Metronidazole crosses the blood-brain barrier and achieves therapeutic concentrations in the cerebrospinal fluid. MR defines bilateral involvement with axonal swelling and increased water content suggestive of a toxic-metabolic process [7]. Although there has been no direct correlation between blood levels and clinical toxicity, in patients with advanced liver disease the clearance of metronidazole is reduced to 35% and the half-life extended to 280% of healthy control subjects. Beyond liver disease there is an increased incidence of metronidazole toxicity in chronic renal failure, diabetes, hematologic and solid organ malignancies [9].

The dentate is the largest of the cerebellar nuclei and plays an integral role in the coordination of voluntary movements. It is highly cellular and metabolically active as is the cerebellum in general which accounts for only 10% of brain volume but contains over 50% of the total neurons in the brain. The susceptibility of the dentate and dorsal brainstem nuclei is not understood but similar MR changes have been identified in maple syrup urine disease, enteroviral encephalopathies, nonalcoholic Wernicke's encephalopathy and with other antibiotics such as isoniazid and cycloserine [10].

Isolated cases have been reported in conjunction with occupational exposure to industrial toxins such as methyl bromide and methyl iodide [11]. These diverse toxic, genetic and nutritional disorders been linked as 'energy deprivation syndromes' with a shared toxicity that appears to be related to disruption of metabolic pathways involved in basic glycolysis and pyruvate oxidation [12].


Conclusion

Metronidazole, a commonly used antibiotic in routine and critical care settings, infrequently causes central nervous system toxicity presenting as a cerebellar syndrome including dysarthria and ataxia with or without accompanying encephalopathy. Symptoms can evolve acutely as a posterior circulation stroke mimic. Underlying diabetes, hepatic and renal dysfunction and poor nutritional status associated with chronic illness appear as major predisposing factors. Rapid correlation of the clinical and neuroimaging is critical in expediting the diagnosis. Prompt cessation of metronidazole is usually associated with an excellent clinical prognosis and rapid resolution of the MR abnormalities. In our case clinical improvement laged behind resolution of the MR abnormalities.

We report our case to highlight this valuable MR biomarker linking an antibiotic (metronidazole) to a characteristic clinical syndrome (dysarthria and ataxia) to a relatively specific MR abnormality (increased signal on T2 and FLAIR in both dentate nuclei of the cerebellum). However, bilateral hyperintense MR signal on T2 and FLAIR in the dentate nuclei is not entirely unique to metronidazole and may serve as a more general biomarker of neurotoxicity due other drugs, nutritional deficiency states or occupational chemical exposure.


References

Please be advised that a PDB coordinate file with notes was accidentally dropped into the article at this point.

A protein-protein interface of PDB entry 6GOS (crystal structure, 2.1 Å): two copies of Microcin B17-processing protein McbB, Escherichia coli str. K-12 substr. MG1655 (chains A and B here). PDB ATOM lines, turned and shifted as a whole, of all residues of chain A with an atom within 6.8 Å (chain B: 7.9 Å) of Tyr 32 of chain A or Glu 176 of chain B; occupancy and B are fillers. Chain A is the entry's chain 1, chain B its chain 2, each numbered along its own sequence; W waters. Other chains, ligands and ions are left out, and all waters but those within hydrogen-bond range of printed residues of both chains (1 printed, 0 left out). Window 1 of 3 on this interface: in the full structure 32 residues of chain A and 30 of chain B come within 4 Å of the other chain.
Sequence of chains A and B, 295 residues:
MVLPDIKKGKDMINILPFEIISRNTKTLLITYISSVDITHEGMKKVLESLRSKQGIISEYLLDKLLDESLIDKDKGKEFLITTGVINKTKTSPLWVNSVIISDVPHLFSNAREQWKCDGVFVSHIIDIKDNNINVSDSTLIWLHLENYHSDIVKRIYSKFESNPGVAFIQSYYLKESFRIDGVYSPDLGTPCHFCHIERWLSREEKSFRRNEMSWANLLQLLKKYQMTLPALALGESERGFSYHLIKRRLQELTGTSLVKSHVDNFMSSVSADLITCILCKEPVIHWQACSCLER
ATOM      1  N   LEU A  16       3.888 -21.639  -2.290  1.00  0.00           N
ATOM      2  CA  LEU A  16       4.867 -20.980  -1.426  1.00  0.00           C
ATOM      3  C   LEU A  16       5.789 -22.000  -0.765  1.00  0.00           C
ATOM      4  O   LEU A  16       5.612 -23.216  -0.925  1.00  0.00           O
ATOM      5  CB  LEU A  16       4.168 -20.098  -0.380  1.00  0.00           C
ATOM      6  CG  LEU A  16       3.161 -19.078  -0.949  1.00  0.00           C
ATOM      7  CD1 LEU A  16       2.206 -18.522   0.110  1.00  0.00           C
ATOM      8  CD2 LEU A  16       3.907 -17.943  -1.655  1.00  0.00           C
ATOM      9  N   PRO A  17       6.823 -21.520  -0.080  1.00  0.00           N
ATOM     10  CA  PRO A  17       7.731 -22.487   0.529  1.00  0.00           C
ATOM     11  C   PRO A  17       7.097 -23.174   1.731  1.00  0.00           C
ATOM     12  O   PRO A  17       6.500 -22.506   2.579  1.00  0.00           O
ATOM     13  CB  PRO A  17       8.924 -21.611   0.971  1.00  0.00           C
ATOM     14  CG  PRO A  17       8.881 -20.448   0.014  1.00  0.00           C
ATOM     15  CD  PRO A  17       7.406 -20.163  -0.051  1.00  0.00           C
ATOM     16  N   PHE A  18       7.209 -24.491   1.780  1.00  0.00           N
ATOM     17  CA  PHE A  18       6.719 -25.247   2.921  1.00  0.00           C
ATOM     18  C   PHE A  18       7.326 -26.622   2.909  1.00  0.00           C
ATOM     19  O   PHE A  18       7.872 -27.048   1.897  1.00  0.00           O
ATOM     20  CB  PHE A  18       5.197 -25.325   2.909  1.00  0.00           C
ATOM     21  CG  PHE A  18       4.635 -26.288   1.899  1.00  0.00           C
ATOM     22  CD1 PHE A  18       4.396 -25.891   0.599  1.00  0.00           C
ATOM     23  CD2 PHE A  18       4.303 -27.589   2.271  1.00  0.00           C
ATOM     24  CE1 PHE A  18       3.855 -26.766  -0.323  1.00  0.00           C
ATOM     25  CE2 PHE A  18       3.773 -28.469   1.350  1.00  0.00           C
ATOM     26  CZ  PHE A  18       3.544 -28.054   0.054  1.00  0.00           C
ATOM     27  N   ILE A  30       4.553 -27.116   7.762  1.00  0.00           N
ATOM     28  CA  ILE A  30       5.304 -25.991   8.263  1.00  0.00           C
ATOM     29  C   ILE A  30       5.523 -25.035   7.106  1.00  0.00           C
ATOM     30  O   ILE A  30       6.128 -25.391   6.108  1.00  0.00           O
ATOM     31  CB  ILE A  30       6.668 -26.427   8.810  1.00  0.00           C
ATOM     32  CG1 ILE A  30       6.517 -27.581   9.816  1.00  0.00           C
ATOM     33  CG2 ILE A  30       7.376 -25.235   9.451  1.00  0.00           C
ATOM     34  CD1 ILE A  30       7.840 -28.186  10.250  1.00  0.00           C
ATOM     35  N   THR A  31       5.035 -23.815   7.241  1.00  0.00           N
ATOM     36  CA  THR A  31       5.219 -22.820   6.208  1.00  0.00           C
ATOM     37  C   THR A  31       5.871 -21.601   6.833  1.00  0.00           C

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  2. Bottenberg MM, Hegge KA, Eastman DK, Kumar R (2011) Metronidazole-induced encephalopathy: a case report and review of the literature. J Clin Pharmacol 51: 112-116.

  3. John P Knorr, Imran Javed, Neha Sahni, Ceylan Z Cankurtaran, and Jorge A Ortiz (2012) Metronidazole-Induced Encephalopathy in a Patient with End-Stage Liver Disease. Case Reports Hepatol 2012: Article ID 209258.

  4. Kim E, Na DG, Kim EY, Kim JH, Son KR, et al. (2007) MR imaging of metronidazole-induced encephalopathy: lesion distribution and diffusion-weighted imaging findings. AJNR Am J Neuroradiol 28: 1652-1658.

  5. Loft S, Sonne J, Døssing M, Andreasen PB (1987) Metronidazole pharmacokinetics in patients with hepatic encephalopathy. Scand J Gastroenterol 22: 117-123.

  6. Cecil KM, Halsted MJ, Schapiro M, Dinopoulos A, Jones BV (2002) Reversible MR imaging and MR spectroscopyabnormalities in association with metronidazole therapy. J Comput Assist Tomogr 26: 948-951.

  7. Peter P, John M (2014) Isoniazid-induced cerebellitis: a disguised presentation. Singapore Med J 55: e17-19.

  8. Kato H, Sosa H, Mori M, Kaneko T (2015) Clinical Characteristics of Metronidazole-induced Encephalopathy: A report of Two Cases and a Review of 32 Japanese Cases in the Literature. Kansenshogaku Zasshi 89: 559-566.

  9. Patel K, Green-Hopkins I, Lu S, Tunkel AR (2008) Cerebellar Ataxia following Prolonged Use of Metronidazole: Case Report and Literature Review. Int J Infect Dis 12: 111-114.

  10. Kim S, Kang M, Cho JH, Choi S (2014) Reversible magnetic resonance imaging findings in cycloserine- induced encephalopathy: A case report. Neurology Asia 19: 417-419.

  11. Geyer HL, Schaumburg HH, Herskovitz S (2005) Methyl bromide intoxication causes reversible symmetric brainstem and cerebellar MRI lesions. Neurology 64: 1279-1281.

  12. Lekhra GP, Sonali J, Maheshwari A, Rathore Y (2013) Reversible Hyperintense Dentate Lesions. Journal of Evolution of Medical and Dental Sciences 2: 2763-2764.